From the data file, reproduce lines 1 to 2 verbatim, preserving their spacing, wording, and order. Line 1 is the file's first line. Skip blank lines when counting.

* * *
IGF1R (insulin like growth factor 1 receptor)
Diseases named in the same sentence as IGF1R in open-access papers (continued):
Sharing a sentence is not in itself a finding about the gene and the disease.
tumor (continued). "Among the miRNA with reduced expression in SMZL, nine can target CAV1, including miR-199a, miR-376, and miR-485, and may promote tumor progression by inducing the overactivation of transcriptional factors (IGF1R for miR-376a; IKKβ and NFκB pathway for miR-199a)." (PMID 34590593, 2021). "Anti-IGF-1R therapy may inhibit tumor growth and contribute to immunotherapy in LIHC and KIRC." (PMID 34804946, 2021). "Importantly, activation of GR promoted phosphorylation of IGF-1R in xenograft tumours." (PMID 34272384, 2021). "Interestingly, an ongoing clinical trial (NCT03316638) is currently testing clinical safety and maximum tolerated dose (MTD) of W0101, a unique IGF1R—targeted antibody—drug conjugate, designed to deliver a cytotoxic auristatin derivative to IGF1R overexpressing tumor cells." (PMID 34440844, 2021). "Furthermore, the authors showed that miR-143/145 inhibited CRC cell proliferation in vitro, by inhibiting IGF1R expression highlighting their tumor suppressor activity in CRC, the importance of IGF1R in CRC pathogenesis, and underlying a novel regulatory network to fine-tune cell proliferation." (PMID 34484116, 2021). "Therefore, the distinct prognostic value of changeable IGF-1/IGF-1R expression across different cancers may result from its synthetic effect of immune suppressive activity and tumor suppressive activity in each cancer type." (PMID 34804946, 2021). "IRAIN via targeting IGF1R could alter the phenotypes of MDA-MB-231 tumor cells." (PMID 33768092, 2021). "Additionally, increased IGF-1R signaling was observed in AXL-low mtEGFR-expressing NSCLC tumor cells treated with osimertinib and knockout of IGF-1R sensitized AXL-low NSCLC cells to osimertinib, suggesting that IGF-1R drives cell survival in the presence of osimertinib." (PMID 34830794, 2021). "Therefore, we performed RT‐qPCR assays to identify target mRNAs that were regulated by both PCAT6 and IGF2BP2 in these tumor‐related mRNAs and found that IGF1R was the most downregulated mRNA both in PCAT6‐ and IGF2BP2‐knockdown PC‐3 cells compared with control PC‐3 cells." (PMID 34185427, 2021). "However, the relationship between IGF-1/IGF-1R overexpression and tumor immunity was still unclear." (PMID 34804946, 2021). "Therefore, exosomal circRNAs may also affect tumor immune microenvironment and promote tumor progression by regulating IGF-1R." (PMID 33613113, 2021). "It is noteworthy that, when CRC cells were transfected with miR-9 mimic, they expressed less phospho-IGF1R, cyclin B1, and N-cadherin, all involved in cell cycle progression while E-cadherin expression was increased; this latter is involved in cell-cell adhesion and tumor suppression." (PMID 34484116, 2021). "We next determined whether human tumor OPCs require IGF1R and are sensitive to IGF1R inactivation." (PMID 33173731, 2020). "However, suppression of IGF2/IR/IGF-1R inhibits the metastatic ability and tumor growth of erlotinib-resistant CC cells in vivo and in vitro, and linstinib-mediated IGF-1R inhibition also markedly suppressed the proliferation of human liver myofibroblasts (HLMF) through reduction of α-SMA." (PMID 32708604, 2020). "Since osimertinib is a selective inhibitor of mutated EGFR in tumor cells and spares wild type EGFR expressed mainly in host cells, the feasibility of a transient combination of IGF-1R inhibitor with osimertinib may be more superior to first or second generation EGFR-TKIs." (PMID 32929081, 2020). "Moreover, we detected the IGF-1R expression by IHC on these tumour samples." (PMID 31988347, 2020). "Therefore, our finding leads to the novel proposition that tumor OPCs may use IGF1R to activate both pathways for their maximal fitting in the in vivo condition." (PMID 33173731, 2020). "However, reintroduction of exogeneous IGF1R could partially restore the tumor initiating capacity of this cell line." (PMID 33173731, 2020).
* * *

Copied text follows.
IGF1R (insulin like growth factor 1 receptor)
Diseases named in the same sentence as IGF1R in open-access papers (continued):